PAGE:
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February 2, 2016 10:52 am

Ban Ki-Moon’s Outrageous Op-Ed

avatar by Ruthie Blum

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Ban Ki Moon, the Secretary General of the United Nations. He published an op-ed in The New York Times on Sunday. Photo: Wiki Commons.

Ban Ki Moon, the Secretary General of the United Nations, published an op-ed in The New York Times on Sunday. Photo: Wiki Commons.

On Sunday, UN Secretary-General Ban Ki-moon published an op-ed in The New York Times to ‎do what he does best: Pummel Israel while protesting against those who call him to task for it.‎

In the piece, Ban whined that the statements he made last week — first calling on both the ‎Jewish state and the “occupied Palestinian territories” to stop the violence, and then doubling ‎down on his assertion that Israeli “occupation” was the real culprit behind it — were unjustly ‎‎”twisted” to imply that he was justifying terrorism.‎

That the U.N. chief had said it was “human nature” for downtrodden people like the Palestinians ‎to express their frustration through violence had something to do with Israel’s adverse reaction to ‎his words, particularly since he hasn’t said such things about al-Qaida, Islamic State, Hezbollah ‎or Boko Haram. You know, the group that on Saturday night burned 86 Nigerian villagers alive, ‎among them many children.‎

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But Ban nevertheless repeated his anti-Israel accusations.‎

To prove that he had been unfairly misquoted not once but twice, he clarified: “The stabbings, ‎vehicle rammings and other attacks by Palestinians targeting Israeli civilians are reprehensible. So, ‎too, are the incitement of violence and the glorification of killers. Nothing excuses terrorism. I ‎condemn it categorically.”‎

Readers did not have time to heave the slightest sigh of relief, however, since Ban proceeded ‎from there to explain why Israel is nevertheless responsible.‎

‎”It is inconceivable … that security measures alone will stop the violence,” he said. “As I warned the ‎Security Council last week, Palestinian frustration and grievances are growing under the weight ‎of nearly a half-century of occupation. Ignoring this won’t make it disappear. No one can deny ‎that the everyday reality of occupation provokes anger and despair, which are major drivers of ‎violence and extremism and Israeli settlements keep expanding. … Palestinians — especially ‎young people — are losing hope over what seems a harsh, humiliating and endless occupation.”‎

Given the total falsehood of his depiction of the situation — for example, by omitting Israel’s ‎withdrawal from more than 90% of the territory it obtained after the attempt of surrounding ‎Arab armies to obliterate it in the Six-Day War — it is no wonder that his proposed solutions to ‎the problem are so preposterous.‎

‎”We continue to work with Israel and the Palestinian Authority to rebuild Gaza and prevent ‎another devastating conflict, and to press Palestinians for genuine national reconciliation,” he ‎wrote, ignoring the fact that it has been impossible to “rebuild” Gaza, when Hamas has used all ‎the American and European funds provided for this purpose to “rebuild” all of its terror tunnels ‎through which to kidnap and kill Israelis. Oh, and to boast about this in near-daily video clips.‎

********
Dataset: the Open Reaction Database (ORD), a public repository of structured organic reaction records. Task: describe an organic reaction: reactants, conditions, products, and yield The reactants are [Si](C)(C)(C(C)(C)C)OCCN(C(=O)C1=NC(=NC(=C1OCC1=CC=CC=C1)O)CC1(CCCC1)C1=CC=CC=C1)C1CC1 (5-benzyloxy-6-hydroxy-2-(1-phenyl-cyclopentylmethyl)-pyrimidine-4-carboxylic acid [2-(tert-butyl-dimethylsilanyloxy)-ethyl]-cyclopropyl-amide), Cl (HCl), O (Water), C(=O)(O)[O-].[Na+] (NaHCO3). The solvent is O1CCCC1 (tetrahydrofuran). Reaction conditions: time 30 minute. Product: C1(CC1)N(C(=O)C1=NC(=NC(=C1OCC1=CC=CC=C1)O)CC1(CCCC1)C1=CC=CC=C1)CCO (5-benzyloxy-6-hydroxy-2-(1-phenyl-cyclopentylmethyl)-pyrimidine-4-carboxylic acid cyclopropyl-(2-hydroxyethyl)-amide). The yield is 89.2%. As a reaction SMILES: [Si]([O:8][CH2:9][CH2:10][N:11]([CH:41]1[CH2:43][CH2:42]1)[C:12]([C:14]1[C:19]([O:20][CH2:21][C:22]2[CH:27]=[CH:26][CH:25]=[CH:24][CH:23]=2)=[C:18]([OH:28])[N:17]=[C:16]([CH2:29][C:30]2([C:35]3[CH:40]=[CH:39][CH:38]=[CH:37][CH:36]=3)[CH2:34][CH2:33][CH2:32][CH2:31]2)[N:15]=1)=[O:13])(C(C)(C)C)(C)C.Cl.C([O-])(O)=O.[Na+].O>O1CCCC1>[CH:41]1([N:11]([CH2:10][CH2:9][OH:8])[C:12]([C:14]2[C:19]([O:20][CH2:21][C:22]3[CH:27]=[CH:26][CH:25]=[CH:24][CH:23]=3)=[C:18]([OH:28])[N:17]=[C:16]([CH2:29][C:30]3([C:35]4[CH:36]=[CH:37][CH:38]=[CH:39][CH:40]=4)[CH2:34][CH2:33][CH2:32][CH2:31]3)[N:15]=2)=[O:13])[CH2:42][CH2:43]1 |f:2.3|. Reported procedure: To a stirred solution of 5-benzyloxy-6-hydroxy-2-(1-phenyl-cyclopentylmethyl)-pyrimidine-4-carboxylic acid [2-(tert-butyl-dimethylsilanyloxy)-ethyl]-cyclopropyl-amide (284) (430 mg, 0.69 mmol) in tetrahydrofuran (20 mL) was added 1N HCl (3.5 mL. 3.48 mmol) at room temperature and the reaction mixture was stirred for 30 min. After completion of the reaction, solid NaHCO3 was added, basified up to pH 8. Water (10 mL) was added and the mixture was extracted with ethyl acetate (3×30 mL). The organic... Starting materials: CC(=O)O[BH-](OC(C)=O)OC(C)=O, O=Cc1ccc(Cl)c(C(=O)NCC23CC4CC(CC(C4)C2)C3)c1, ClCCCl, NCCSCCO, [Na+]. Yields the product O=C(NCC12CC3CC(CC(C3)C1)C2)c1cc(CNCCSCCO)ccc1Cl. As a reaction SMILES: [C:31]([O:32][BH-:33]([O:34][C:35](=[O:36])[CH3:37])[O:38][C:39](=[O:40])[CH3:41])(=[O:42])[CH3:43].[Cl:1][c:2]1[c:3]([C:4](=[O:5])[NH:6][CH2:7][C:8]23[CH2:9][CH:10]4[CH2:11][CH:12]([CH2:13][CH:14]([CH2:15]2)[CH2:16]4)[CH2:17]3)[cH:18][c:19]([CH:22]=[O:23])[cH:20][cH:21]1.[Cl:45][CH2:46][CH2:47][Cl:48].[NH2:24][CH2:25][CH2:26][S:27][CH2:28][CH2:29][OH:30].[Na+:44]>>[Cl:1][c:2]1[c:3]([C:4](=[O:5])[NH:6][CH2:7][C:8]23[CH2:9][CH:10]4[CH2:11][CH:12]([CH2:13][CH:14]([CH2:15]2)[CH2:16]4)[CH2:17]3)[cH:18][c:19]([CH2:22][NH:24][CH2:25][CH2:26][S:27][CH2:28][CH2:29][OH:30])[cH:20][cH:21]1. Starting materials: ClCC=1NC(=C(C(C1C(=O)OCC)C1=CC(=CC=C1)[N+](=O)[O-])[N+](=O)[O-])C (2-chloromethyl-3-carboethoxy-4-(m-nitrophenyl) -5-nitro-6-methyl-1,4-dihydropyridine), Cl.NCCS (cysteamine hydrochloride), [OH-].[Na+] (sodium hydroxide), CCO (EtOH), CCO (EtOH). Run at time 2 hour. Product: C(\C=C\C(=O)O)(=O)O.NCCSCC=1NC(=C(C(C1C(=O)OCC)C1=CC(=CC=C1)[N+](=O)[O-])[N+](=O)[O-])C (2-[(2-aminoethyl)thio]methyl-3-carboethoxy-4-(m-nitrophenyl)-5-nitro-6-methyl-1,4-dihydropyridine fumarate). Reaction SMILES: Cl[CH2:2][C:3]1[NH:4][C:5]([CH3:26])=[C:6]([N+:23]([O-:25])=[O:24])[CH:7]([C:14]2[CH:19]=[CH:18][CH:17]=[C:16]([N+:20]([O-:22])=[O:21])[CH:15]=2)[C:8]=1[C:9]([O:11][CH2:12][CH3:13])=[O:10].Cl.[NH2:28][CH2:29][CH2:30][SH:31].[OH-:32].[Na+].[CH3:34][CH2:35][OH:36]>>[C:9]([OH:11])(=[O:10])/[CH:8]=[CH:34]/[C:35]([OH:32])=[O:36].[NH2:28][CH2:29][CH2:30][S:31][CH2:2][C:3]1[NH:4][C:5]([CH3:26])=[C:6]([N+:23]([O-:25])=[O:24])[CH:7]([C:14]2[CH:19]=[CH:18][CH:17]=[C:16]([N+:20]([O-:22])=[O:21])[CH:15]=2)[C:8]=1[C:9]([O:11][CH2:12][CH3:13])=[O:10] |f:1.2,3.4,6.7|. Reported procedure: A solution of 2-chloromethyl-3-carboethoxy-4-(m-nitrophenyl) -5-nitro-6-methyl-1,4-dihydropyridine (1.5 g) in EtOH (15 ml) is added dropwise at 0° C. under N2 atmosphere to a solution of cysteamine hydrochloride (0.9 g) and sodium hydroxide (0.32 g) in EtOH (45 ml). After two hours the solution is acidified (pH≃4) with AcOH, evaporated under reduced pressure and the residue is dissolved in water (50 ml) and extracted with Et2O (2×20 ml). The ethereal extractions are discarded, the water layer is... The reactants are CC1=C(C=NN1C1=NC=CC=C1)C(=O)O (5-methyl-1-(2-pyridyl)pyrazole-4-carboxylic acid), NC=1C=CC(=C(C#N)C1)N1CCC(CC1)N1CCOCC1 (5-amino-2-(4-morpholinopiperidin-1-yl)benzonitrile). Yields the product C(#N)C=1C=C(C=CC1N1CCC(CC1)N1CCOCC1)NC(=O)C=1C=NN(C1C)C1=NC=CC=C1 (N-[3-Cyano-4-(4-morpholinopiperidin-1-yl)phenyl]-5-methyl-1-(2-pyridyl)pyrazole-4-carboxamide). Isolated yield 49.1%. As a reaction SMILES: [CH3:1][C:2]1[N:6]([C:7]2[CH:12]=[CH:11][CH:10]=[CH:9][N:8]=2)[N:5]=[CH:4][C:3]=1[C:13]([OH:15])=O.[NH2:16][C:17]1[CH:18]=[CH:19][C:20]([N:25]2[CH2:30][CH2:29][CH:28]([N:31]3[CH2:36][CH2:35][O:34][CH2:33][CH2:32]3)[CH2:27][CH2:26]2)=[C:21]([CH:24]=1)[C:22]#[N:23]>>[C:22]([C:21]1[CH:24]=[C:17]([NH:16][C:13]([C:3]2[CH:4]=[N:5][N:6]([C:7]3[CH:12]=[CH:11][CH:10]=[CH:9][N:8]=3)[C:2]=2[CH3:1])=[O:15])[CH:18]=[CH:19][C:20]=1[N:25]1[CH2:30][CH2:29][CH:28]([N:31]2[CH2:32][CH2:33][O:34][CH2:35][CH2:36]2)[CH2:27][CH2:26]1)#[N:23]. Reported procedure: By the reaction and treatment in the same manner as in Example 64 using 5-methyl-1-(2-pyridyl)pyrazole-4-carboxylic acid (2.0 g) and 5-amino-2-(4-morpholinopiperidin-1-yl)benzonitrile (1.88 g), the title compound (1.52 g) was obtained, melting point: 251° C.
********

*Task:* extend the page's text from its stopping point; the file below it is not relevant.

‎”Of course,” Ban continued, “a lasting agreement between Israel and Palestine will require ‎difficult compromises by leaders and peoples on both sides.”‎

Indeed, Israel has made endless “difficult compromises,” for decades. This has led to repeated ‎uprisings against the Israeli populace, such as the current spate of terrorism that surged in ‎September, thanks in large measure to incitement emanating from official PA institutions and ‎media outlets.‎

Ban’s prescription: “Palestinians must make political compromises to bring Gaza and the West ‎Bank under a single, democratic governing authority according to principles laid down by their ‎national umbrella organization, the Palestine Liberation Organization. This also means ‎consistently and firmly denouncing terrorism and taking preventive action to end attacks on ‎Israelis, including an immediate stop to Gaza tunnel construction.”‎

Obviously, if this were in the cards, it would have happened long ago. The trouble is that the ‎only thing that Hamas and the PLO actually agree on is the imperative to eliminate the State of Israel.‎

Ban then reiterated his concern “that we are reaching a point of no return for the two-state ‎solution. And I am disturbed by statements from senior members of Israel’s government that the ‎aim should be abandoned altogether.”‎

One reason for his worry on this score, he wrote, is that the “stalemate” will lead to “a corrosion ‎of the moral foundation of Israeli and Palestinian societies, ever more inured to the pain of the ‎other.”‎

Yes, concluded Ban (after attacking Israel for “lashing out at every well-intentioned critic”): ‎‎”The status quo is untenable. Keeping another people under indefinite occupation undermines the ‎security and the future of both Israelis and Palestinians.”‎

So basically Ban is angry at Israel for grasping the meaning of the words, not for “twisting” ‎them.‎

More ridiculous than his protestations to the contrary, though, is the title of the piece, taken from ‎his claim that Israel’s ire is a form of “shooting the messenger.” It is a metaphor he clearly does ‎not know how to use properly, since he is a key source of the anti-Israel message — embraced by ‎anti-Semites the world over — not some serf paid to deliver it.‎

Ruthie Blum is the web editor of The Algemeiner (‎ This article was originally published by Israel Hayom.

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